“The forgotten men and women of our country will be forgotten no longer,” Mr. Trump told supporters around 3 a.m. on Wednesday at a rally in New York City, just after Mrs. Clinton called to concede.
In a departure from a blistering campaign in which he repeatedly stoked division, Mr. Trump sought to do something he had conspicuously avoided as a candidate: Appeal for unity.
“Now it’s time for America to bind the wounds of division,” he said. “It is time for us to come together as one united people. It’s time.”
That, he added, “is so important to me.”
He offered unusually warm words for Mrs. Clinton, who he has suggested should be in jail, saying she was owed “a major debt of gratitude for her service to our country.”
Bolstered by Mr. Trump’s strong showing, Republicans retained control of the Senate. Only one Republican-controlled seat, in Illinois, fell to Democrats early in the evening. And Senator Richard Burr of North Carolina, a Republican, easily won re-election in a race that had been among the country’s most competitive. A handful of other Republican incumbents facing difficult races were running better than expected.
Mr. Trump’s win — stretching across the battleground states of Florida, North Carolina, Ohio and Pennsylvania — seemed likely to set off financial jitters and immediate unease among international allies, many of which were startled when Mr. Trump in his campaign cast doubt on the necessity of America’s military commitments abroad and its allegiance to international economic partnerships.
From the moment he entered the campaign, with a shocking set of claims that Mexican immigrants were rapists and criminals, Mr. Trump was widely underestimated as a candidate, first by his opponents for the Republican nomination and later by Mrs. Clinton, his Democratic rival. His rise was largely missed by polling organizations and data analysts. And an air of improbability trailed his campaign, to the detriment of those who dismissed his angry message, his improvisational style and his appeal to disillusioned voters.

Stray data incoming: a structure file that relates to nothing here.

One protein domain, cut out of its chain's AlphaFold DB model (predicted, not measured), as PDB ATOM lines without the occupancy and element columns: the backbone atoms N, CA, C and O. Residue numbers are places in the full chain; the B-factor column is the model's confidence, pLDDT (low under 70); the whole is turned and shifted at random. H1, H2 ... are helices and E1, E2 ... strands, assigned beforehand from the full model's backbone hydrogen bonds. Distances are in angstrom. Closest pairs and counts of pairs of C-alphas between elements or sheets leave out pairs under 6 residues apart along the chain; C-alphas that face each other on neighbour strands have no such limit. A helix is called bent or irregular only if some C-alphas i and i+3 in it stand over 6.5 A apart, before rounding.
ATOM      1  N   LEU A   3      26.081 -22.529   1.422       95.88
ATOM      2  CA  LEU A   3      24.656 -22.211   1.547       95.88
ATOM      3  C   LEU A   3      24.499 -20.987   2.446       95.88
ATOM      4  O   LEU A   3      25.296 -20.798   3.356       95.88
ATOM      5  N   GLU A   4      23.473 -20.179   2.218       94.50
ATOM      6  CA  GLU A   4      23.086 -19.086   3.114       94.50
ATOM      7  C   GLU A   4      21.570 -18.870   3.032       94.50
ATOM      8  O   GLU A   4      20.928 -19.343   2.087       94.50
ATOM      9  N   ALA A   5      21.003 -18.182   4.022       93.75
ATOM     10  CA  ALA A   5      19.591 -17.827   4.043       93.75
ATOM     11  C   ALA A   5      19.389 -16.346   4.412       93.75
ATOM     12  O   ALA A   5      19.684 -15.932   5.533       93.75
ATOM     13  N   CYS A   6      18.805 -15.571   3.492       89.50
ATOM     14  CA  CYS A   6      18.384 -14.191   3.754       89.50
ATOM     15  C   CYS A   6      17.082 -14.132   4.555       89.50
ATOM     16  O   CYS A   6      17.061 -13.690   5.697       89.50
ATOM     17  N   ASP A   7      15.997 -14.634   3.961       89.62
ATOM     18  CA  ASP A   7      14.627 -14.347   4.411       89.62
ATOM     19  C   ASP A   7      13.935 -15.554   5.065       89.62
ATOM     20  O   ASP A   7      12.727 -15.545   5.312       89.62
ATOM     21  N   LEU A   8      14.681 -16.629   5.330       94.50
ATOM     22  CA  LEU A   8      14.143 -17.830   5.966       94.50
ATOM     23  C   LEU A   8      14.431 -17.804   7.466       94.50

He suggested remedies that raised questions of constitutionality, like a ban on Muslims entering the United States.
He threatened opponents, promising lawsuits against news organizations that covered him critically and women who accused him of sexual assault. At times, he simply lied.
But Mr. Trump’s unfiltered rallies and unshakable self-regard attracted a zealous following, fusing unsubtle identity politics with an economic populism that often defied party doctrine.
His rallies — furious, entertaining, heavy on name-calling and nationalist overtones — became the nexus of a political movement, with daily promises of sweeping victory, in the election and otherwise, and an insistence that the country’s political machinery was “rigged” against Mr. Trump and those who admired him.
He seemed to embody the success and grandeur that so many of his followers felt was missing from their own lives — and from the country itself. And he scoffed at the poll-driven word-parsing ways of modern politics, calling them a waste of time and money. Instead, he relied on his gut.
At his victory party at the New York Hilton Midtown, where a raucous crowd indulged in a cash bar and wore hats bearing his ubiquitous campaign slogan “Make America Great Again,” voters expressed gratification that their voices had, at last, been heard.
“He was talking to people who weren’t being spoken to,” said Joseph Gravagna, 37, a marketing company owner from Rockland County, N.Y. “That’s how I knew he was going to win.”
For Mrs. Clinton, the defeat signaled an astonishing end to a political dynasty that has colored Democratic politics for a generation. Eight years after losing to President Obama in the Democratic primary — and 16 years after leaving the White House for the United States Senate, as President Bill Clinton exited office — she had seemed positioned to carry on two legacies: her husband’s and the president’s.
Her shocking loss was a devastating turn for the sprawling world of Clinton aides and strategists who believed they had built an electoral machine that would swamp Mr. Trump’s ragtag band of loyal operatives and family members, many of whom had no experience running a national campaign.
On Tuesday night, stricken Clinton aides who believed that Mr. Trump had no mathematical path to victory, anxiously paced the Jacob K. Javits Convention Center as states in which they were confident of victory, like Florida and North Carolina, either fell to Mr. Trump or seemed in danger of tipping his way.
Mrs. Clinton watched the grim results roll in from a suite at the nearby Peninsula Hotel, surrounded by her family, friends and advisers who had the day before celebrated her candidacy with a champagne toast on her campaign plane.